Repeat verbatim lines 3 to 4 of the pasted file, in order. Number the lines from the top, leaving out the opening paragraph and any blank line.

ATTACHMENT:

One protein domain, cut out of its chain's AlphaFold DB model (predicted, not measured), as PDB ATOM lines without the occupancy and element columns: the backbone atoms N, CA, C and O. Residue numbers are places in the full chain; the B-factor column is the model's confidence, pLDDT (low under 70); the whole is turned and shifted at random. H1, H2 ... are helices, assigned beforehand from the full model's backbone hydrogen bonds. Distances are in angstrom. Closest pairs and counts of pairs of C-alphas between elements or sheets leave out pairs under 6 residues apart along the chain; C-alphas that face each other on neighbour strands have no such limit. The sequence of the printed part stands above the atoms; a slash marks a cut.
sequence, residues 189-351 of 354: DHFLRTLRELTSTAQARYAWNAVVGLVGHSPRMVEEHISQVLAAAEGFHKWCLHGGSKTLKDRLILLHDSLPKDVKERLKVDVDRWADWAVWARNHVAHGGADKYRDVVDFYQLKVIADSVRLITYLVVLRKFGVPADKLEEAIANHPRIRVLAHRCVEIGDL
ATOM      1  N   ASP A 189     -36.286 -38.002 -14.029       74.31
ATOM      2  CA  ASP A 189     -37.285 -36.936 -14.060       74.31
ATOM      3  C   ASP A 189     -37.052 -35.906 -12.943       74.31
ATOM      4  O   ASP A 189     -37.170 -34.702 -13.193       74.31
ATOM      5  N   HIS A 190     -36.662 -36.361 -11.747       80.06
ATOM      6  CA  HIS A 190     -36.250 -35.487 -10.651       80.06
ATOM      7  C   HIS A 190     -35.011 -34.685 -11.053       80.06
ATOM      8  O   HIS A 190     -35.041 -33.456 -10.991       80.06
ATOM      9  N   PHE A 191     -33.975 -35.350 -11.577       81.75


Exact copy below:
ATOM      2  CA  ASP A 189     -37.285 -36.936 -14.060       74.31
ATOM      3  C   ASP A 189     -37.052 -35.906 -12.943       74.31